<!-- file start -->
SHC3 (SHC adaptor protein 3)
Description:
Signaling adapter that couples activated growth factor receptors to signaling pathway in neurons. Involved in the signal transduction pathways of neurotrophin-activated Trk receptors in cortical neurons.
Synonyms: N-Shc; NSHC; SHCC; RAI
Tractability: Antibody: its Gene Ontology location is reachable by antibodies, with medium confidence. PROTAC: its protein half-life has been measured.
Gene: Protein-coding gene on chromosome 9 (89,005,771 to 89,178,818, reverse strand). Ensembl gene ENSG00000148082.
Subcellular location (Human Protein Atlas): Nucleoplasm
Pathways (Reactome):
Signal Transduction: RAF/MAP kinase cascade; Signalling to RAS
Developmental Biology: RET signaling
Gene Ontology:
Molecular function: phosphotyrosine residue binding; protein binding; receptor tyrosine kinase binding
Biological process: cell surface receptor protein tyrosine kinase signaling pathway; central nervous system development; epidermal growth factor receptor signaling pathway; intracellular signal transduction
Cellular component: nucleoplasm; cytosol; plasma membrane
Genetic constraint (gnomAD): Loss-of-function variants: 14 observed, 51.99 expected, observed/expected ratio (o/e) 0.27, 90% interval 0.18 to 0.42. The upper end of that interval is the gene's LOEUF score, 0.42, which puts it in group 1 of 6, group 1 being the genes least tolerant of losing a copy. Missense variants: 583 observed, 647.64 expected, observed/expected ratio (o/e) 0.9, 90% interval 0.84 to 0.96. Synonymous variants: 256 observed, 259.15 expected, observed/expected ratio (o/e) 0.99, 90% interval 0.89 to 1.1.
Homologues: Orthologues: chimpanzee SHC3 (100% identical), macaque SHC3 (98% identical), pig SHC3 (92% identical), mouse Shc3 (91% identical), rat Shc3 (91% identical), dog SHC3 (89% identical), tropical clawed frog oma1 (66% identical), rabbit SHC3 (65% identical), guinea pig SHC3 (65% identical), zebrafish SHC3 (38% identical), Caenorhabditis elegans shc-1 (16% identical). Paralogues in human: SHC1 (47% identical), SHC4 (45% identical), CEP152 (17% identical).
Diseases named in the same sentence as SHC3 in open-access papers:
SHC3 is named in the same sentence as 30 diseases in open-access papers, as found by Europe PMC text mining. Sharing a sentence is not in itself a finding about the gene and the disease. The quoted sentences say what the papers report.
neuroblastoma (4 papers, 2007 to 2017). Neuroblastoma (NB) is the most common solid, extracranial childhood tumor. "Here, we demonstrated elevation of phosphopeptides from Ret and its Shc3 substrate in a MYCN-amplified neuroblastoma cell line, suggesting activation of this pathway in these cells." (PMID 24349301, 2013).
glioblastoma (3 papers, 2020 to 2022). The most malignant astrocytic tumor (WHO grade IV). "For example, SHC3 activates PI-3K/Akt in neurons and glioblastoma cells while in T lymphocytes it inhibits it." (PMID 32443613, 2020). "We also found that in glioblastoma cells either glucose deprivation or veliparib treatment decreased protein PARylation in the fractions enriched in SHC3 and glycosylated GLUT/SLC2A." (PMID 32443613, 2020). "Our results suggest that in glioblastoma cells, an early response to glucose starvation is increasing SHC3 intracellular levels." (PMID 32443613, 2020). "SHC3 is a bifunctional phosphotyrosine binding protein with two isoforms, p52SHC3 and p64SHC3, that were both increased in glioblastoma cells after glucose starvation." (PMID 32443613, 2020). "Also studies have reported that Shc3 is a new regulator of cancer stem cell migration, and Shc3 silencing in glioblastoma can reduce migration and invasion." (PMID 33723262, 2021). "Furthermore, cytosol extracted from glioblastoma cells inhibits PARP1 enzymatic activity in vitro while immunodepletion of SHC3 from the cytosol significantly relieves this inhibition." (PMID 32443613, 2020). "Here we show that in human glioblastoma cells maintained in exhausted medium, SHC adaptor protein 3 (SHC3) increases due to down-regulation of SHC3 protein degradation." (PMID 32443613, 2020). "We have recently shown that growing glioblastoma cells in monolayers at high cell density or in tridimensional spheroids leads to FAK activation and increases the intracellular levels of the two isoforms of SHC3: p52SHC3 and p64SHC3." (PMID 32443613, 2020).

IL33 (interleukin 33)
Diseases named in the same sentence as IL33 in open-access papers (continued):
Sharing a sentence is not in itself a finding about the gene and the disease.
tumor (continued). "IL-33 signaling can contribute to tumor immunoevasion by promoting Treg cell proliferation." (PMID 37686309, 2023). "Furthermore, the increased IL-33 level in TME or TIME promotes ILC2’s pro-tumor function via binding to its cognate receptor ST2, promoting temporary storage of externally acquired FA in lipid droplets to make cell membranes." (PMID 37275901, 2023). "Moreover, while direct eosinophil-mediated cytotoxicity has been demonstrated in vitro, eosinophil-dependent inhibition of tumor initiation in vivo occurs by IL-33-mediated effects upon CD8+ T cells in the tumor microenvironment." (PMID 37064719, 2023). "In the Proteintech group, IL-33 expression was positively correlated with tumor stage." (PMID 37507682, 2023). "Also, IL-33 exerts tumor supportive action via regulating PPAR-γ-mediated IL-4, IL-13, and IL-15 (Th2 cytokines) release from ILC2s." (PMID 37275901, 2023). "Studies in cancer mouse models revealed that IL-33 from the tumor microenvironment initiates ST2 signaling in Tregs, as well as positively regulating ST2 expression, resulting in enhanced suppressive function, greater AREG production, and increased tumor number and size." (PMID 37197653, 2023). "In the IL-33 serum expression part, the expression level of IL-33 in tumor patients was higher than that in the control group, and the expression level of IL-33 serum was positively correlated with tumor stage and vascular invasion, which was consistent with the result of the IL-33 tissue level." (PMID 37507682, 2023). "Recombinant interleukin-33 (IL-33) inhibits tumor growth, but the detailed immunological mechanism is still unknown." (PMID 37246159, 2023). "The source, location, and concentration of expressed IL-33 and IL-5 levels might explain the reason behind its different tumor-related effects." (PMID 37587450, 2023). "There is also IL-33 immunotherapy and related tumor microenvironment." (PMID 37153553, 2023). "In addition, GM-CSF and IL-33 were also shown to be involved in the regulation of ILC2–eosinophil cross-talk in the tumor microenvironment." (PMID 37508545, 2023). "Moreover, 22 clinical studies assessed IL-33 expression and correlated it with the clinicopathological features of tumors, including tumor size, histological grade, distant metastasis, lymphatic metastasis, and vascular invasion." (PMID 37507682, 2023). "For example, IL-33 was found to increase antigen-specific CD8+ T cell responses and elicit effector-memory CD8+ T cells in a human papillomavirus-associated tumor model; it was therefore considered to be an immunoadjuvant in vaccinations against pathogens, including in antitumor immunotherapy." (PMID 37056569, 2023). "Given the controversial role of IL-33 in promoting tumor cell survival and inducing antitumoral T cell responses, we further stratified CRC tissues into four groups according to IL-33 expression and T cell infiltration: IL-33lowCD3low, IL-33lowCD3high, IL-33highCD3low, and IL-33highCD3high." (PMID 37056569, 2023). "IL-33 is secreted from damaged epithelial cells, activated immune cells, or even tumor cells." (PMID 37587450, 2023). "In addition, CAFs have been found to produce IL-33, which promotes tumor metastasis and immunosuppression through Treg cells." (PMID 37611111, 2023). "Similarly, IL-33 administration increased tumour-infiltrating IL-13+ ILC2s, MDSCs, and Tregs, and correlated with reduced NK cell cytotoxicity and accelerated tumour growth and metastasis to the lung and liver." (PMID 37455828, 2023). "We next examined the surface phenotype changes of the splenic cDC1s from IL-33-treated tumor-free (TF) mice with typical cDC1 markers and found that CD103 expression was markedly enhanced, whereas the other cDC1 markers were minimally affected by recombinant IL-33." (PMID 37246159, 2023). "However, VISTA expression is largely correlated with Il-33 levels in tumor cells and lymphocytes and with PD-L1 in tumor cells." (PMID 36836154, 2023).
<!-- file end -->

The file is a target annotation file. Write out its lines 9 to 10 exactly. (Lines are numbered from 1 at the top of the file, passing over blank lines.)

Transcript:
Signal Transduction: RAF/MAP kinase cascade; Signalling to RAS
Developmental Biology: RET signaling